The latest popular uprising in Hong Kong is fighting to keep Beijing from dragging dissidents to mainland China

Hong Kong's 2016 Umbrella Revolution saw weeks of mass protests over a change to nomination rules for the city's ruling council, in which the central government in Beijing arrogated to itself the right to decide who could be on the ballot (Boss Tweed: "I don't care who gets to do the voting, so long as I get to do the nominating"). Read the rest

Europe's surging, far-right, "anti-establishment" parties: funded by billionaires, voting for billionaire-friendly policies, lining their own pockets

On May 26th, Europeans will vote for the next EU Parliament, and the region's far-right, "nationalist/anti-establishment" parties (AfD Germany, UKIP/Brexit UK, PiS/Poland, etc) are expected make large gains, possibly prompting a realignment of power in the EU; the far-right parties have campaigned as "anti-establishment," tapping into frustration with elites and their corruption. Read the rest

Ahead of California's criminal justice reforms to reduce mass incarceration, prosecutors are locking in plea deals forcing defendants to give up the rights they're about to get

If you enter into a plea deal in California today, your prosecutor will likely make you promise not to use any future legal reforms to get out of jail earlier than is stipulated in your plea -- that way, you won't be able to take advantage of the slate of criminal justice and sentencing reforms passed by the California legislature and voted in by Californians through ballot initiatives. Read the rest

UK cops are secretly harvesting all data from the phones and cloud accounts of suspects, victims and witnesses and insecurely storing it forever

Privacy International's blockbuster Digital Stop and Search report details how British police forces have quietly procured phone-searching tools (including mobile "kiosks" that let them probe devices in the field), often from companies with a track-record of abetting some of the world's worst human rights abusers, and they use these in secret to capture all the data they can from phones taken from suspects, victims and witnesses. Read the rest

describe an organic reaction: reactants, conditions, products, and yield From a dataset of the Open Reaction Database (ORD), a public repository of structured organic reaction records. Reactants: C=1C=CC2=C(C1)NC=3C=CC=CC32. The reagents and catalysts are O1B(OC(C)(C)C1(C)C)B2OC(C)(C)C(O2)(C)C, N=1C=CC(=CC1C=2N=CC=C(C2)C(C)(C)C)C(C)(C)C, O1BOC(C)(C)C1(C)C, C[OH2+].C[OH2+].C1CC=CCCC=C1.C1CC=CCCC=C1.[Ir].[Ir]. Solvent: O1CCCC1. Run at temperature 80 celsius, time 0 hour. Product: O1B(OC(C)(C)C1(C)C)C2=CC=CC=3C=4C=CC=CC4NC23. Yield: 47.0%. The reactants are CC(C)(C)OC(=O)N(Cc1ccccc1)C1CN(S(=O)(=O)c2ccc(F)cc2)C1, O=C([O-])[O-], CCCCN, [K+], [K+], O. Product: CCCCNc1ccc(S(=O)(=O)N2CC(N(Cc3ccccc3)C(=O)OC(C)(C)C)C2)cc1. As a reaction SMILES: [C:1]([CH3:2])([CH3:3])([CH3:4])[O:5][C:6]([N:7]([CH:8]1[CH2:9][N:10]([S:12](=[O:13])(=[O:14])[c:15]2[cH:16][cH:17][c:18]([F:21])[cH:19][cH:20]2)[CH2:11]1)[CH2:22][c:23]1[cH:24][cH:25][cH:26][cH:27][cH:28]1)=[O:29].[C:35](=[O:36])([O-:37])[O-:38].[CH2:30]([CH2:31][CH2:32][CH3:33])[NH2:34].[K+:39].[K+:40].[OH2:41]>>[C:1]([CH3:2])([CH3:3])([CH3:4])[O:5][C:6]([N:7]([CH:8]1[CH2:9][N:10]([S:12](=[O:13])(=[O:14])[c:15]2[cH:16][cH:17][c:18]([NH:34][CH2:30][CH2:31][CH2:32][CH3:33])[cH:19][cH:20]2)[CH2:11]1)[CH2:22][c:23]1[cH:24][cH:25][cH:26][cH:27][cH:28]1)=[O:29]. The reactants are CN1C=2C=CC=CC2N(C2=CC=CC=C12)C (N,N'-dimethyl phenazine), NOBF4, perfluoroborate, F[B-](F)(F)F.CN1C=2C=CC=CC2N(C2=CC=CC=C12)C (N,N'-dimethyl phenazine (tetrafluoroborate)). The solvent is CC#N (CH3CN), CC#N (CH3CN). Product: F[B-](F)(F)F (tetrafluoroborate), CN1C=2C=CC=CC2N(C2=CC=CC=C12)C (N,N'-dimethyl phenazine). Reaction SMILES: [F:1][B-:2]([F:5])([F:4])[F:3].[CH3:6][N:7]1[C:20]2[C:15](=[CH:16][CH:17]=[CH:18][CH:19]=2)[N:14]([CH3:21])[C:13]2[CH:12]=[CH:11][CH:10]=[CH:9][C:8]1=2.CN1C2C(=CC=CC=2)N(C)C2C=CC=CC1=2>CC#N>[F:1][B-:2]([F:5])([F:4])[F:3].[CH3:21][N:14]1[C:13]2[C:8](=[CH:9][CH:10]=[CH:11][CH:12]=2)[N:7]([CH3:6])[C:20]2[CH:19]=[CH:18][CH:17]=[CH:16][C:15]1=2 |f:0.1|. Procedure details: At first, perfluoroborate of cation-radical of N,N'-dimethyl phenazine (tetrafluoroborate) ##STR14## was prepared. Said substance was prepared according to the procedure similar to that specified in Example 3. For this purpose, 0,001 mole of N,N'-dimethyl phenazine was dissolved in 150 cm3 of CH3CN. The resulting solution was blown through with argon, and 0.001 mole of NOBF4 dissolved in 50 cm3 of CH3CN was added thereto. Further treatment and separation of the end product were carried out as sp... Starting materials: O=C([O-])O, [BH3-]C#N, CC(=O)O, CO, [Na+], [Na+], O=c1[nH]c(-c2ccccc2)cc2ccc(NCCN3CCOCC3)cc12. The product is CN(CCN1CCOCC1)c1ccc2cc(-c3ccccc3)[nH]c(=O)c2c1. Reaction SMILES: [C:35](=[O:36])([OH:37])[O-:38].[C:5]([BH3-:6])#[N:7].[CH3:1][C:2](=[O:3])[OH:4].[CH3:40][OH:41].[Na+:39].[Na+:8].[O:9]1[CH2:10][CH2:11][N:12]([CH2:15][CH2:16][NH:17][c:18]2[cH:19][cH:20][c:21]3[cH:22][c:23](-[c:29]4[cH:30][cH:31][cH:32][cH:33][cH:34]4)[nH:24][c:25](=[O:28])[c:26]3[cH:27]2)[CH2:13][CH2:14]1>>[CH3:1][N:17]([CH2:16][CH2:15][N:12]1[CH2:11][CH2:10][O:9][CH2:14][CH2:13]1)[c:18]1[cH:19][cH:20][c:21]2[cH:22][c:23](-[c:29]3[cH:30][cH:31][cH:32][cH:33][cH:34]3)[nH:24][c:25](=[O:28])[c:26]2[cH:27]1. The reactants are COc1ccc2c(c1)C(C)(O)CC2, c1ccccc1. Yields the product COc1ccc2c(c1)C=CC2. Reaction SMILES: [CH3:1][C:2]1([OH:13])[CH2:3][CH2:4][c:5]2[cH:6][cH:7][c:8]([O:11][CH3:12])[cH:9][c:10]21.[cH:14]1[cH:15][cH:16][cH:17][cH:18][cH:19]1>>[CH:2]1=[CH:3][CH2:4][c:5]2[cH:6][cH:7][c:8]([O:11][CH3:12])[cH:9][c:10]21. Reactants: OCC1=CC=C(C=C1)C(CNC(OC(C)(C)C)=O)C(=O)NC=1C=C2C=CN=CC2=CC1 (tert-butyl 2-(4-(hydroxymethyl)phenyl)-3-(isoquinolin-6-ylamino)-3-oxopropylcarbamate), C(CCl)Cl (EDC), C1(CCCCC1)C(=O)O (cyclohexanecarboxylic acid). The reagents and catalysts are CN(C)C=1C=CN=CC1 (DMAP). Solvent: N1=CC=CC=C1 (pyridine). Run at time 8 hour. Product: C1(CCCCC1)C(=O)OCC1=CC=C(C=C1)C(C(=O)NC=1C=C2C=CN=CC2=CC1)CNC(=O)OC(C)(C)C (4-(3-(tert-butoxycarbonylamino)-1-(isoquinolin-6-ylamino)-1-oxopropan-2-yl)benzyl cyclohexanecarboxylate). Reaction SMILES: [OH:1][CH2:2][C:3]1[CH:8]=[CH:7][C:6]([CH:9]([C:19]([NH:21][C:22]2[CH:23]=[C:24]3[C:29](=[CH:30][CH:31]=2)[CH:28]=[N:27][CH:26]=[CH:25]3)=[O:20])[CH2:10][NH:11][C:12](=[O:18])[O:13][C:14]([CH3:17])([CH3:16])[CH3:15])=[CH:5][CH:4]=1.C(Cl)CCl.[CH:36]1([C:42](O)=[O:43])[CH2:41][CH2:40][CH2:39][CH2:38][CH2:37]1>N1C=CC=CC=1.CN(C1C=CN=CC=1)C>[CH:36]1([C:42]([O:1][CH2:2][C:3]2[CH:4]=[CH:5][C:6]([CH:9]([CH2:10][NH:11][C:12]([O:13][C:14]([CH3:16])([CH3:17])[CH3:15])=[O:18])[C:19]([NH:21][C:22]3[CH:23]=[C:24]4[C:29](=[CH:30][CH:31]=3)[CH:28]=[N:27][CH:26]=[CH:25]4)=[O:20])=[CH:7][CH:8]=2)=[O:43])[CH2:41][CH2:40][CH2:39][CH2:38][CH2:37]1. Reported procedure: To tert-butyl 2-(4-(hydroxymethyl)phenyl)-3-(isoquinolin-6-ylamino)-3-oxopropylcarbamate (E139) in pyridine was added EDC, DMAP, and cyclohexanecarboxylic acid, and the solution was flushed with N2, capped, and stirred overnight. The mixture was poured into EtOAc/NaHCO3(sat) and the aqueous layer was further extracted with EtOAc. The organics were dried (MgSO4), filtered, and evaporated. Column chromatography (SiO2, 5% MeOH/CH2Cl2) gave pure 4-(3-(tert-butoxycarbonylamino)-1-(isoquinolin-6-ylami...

London cops switch off wifi in the tube to make it harder for climate protesters to organise

This morning, the British Transport Police has ordered Virgin Media to switch off the wifi to some undisclosed London Underground stations in a bid to make it harder for climate protesters to organise their activities. Read the rest

EFF to Facebook: enforce your rules banning cops from creating sockpuppet accounts and be transparent when you catch cops doing it

Dave Maass from the Electronic Frontier Foundation writes, "Facebook’s practice of taking down these individual accounts when they learn about them from the press (or from EFF) is insufficient to deter what we believe is a much larger iceberg beneath the surface. We often only discover the existence of law enforcement fake profiles months, if not years, after an investigation has concluded. These four changes are relatively light lifts that would enhance transparency and establish real consequences for agencies that deliberately violate the rules." Read the rest

London cops are subjecting people in the centre of town to facial recognition today and tomorrow

People in Soho, Piccadilly Circus, and Leicester Square are being told by the London Metropolitan Police to submit to a trial of the force's notoriously inaccurate, racially biased facial recognition system, which clocks in an impressive error-rate of 98% (the system has been decried by Professor Paul Wiles, the British biometrics commissioner, as an unregulated mess). Read the rest

St Louis cops indicted for beating up a "protester" who turned out to be an undercover cop

After St Louis police officer Jason Stockley, killed an unarmed black man named Anthony Lamar Smith with an unauthorized AK-47, planted a pistol on his body, and was then acquitted on murder charges in 2017, St. Louis Metropolitan Police Department Officer Dustin Boone sent several texts in which he relished the prospect of beating up the protesters he anticipated following the verdict: phrases like "It’s still a blast beating people" and It’s gonna get IGNORANT tonight!!” and “It’s gonna be a lot of fun beating the hell out of these s---heads once the sun goes down and nobody can tell us apart!!!!” Read the rest